Gravity wave

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gravity wave

Also called gravitational wave.) A wave disturbance in which buoyancy (
or reduced gravity) acts as the restoring force on parcels displaced from hydrostatic equilibrium.

There is a direct oscillatory conversion between potential and kinetic energy in the wave motion. Pure gravity waves are stable for fluid systems that have static stability. This static stability may be 1) concentrated in an interface or 2) continuously distributed along the axis of gravity. The following remarks apply to the two types, respectively. 1) A wave generated at an interface is similar to a surface wave, having maximum amplitude at the interface. A plane gravity wave is characteristically composed of a pair of waves, the two moving in opposite directions with equal speed relative to the fluid itself. In the case where the upper fluid has zero density, the interface is a free surface and the two gravity waves move with speeds
where U is the current speed of fluid, g the acceleration of gravity, L the wavelength, and H the depth of the fluid. For deep-water waves (or Stokesian waves or short waves), H >> L and the wave speed reduces to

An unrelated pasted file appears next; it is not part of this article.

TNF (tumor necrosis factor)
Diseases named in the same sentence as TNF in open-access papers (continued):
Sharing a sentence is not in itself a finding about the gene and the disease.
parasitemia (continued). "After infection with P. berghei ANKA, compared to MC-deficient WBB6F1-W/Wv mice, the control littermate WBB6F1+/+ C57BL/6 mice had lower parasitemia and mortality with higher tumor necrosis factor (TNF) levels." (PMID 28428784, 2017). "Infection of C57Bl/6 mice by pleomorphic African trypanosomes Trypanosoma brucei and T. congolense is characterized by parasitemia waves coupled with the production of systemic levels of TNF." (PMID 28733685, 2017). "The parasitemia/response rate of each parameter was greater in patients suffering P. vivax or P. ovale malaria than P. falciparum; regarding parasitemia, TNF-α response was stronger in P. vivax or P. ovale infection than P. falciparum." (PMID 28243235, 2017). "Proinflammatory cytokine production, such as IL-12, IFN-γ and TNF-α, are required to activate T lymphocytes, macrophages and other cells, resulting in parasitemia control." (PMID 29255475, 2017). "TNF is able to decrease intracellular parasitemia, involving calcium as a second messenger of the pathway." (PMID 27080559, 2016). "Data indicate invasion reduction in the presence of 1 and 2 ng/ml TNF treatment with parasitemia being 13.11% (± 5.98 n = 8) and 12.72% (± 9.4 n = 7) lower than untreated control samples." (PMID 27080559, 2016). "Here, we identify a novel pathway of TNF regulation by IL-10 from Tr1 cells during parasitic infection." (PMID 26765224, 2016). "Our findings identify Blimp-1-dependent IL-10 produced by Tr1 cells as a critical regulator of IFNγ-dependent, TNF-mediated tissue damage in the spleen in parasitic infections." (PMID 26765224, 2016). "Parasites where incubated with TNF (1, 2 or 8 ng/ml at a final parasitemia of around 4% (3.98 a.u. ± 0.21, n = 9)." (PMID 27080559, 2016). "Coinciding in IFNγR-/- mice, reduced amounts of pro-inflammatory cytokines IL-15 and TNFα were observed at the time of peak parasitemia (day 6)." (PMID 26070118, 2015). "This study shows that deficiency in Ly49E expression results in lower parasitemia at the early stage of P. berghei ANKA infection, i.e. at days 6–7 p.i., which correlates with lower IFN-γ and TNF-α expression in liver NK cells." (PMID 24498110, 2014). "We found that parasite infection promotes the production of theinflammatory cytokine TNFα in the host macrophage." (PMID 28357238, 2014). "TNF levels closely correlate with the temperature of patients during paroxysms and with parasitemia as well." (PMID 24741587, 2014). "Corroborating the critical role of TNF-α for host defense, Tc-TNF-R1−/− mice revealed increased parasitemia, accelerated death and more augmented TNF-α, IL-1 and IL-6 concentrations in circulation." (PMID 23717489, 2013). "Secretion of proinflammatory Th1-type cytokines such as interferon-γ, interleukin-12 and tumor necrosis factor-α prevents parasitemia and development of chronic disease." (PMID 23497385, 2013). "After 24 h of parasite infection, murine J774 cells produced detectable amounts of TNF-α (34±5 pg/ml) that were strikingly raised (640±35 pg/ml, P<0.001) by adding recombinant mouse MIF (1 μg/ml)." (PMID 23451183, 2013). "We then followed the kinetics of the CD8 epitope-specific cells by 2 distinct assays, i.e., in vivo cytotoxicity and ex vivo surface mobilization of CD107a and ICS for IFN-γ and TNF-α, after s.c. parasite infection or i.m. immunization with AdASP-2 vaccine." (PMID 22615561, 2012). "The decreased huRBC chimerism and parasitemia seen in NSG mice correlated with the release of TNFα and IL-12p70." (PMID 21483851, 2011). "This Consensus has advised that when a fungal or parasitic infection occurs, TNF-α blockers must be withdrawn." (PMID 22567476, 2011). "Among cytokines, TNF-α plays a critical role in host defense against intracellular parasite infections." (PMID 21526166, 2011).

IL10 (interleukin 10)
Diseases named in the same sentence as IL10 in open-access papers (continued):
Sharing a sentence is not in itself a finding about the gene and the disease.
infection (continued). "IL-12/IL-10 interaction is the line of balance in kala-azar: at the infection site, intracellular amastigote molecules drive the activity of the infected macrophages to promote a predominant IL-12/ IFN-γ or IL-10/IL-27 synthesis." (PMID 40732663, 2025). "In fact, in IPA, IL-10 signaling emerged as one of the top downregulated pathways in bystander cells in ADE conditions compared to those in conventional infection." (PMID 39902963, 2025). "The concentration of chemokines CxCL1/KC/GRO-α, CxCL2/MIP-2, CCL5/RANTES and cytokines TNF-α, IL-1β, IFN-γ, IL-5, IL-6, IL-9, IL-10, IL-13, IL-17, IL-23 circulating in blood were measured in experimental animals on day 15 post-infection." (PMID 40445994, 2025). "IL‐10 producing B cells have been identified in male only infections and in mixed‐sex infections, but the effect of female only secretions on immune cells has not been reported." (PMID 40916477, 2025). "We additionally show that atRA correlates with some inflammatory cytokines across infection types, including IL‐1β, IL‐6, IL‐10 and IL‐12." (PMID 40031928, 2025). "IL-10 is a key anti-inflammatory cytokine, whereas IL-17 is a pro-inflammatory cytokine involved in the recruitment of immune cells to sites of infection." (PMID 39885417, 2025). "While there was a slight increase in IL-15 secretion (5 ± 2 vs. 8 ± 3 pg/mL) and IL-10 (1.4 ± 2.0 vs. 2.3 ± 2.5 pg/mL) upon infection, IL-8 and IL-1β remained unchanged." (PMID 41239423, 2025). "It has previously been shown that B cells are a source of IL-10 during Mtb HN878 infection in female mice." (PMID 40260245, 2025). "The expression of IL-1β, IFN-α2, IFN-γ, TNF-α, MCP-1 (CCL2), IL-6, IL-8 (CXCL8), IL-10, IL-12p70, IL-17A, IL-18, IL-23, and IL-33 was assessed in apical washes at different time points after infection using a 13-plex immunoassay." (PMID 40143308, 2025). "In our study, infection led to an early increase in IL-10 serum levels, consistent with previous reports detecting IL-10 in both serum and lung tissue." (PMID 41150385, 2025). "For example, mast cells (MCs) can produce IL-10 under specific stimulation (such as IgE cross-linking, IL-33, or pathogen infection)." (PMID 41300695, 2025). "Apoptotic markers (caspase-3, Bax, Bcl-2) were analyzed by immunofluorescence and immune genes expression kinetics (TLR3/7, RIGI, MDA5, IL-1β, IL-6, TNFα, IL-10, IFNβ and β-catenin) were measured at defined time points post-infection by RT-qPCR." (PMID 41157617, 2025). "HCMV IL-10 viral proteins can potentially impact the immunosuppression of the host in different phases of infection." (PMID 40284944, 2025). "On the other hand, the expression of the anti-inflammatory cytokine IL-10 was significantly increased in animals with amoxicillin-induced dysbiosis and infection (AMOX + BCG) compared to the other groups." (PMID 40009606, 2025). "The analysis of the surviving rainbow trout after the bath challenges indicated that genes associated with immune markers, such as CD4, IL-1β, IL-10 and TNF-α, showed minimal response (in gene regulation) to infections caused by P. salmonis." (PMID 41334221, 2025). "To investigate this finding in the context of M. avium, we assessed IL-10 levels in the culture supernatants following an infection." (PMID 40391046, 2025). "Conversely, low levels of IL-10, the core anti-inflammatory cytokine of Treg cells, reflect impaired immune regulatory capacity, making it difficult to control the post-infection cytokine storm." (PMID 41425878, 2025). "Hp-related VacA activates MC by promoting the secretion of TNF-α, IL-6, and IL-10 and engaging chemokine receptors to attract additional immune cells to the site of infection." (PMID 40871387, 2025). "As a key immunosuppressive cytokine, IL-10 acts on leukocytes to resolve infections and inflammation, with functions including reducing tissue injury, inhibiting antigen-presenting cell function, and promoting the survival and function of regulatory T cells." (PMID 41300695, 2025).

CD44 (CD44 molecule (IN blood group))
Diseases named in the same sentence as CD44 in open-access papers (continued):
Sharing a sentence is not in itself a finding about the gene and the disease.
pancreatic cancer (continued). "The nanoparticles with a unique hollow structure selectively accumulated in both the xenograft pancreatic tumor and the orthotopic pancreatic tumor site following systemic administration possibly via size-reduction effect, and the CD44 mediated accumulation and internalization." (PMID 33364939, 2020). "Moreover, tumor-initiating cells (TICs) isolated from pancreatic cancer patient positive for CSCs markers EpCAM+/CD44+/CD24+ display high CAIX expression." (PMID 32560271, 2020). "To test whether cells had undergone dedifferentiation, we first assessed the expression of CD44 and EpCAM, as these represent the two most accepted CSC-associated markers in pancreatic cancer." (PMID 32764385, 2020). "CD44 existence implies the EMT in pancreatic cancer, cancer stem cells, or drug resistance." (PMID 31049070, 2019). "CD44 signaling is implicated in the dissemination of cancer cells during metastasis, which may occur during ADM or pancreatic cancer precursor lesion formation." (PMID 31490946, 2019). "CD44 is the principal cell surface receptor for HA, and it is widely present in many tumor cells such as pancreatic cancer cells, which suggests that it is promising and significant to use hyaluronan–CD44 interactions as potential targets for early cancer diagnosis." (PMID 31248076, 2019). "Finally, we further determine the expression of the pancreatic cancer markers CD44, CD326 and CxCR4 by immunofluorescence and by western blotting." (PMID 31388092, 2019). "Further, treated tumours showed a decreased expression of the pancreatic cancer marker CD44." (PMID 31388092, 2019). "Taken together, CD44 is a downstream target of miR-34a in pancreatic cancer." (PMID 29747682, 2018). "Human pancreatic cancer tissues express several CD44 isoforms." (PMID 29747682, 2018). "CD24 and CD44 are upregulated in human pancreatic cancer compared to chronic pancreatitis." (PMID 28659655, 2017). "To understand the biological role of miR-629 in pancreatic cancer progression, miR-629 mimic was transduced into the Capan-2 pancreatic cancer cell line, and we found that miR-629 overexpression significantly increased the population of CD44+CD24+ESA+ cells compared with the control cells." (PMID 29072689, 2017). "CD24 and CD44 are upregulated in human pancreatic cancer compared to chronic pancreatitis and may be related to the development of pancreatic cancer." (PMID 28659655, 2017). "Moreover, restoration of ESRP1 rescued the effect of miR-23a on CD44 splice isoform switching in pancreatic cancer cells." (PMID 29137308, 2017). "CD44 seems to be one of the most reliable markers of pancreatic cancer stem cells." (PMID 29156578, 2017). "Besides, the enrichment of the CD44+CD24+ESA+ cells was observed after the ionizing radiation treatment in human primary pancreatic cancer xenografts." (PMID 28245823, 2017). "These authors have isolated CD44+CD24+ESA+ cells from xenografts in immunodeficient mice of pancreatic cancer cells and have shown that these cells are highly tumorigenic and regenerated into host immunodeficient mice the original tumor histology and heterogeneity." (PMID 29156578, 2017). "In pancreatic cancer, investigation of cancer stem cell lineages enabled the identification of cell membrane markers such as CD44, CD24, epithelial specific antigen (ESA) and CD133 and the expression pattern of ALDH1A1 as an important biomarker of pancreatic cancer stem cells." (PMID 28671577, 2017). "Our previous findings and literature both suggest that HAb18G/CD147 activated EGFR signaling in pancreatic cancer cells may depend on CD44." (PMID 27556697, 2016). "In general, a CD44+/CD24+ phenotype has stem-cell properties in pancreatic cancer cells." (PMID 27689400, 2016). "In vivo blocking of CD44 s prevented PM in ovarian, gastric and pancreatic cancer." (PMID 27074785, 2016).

For shallow-water waves (or Lagrangian waves or long waves), H << L, and
All waves of consequence on the ocean surface or interfaces are gravity waves, for the surface tension of the water becomes negligible at wavelengths of greater than a few centimeters (
see capillary wave). 2) Heterogeneous fluids, such as the atmosphere, have static stability arising from a stratification in which the environmental lapse rate is less than the process lapse rate. The atmosphere can support short internal gravity waves and long external gravity waves. The short waves (of the order of 10 km) have been associated, for example, with lee waves and billow waves. Such waves have vertical accelerations that cannot be neglected in the vertical equation of perturbation motion. The long gravity waves, moving relative to the atmosphere with speed ±(gH)½, where H is the height of the corresponding homogeneous atmosphere, have small vertical accelerations and are therefore consistent with the quasi-hydrostatic approximation. In neither type of gravity wave, however, is the horizontal divergence negligible. For meteorological purposes in which neither type is desired as a solution, for example, numerical forecasting, they may be eliminated by some restriction on the magnitude of the horizontal divergence. The above discussion is based upon the method of small perturbations. In certain special cases of water waves, for example, the Gerstner wave or the solitary wave, a theory of finite-amplitude disturbances exists.
See shear-gravity wave.

Gill, A. E. 1982. Atmosphere–Ocean Dynamics. Academic Press, . 95–188.

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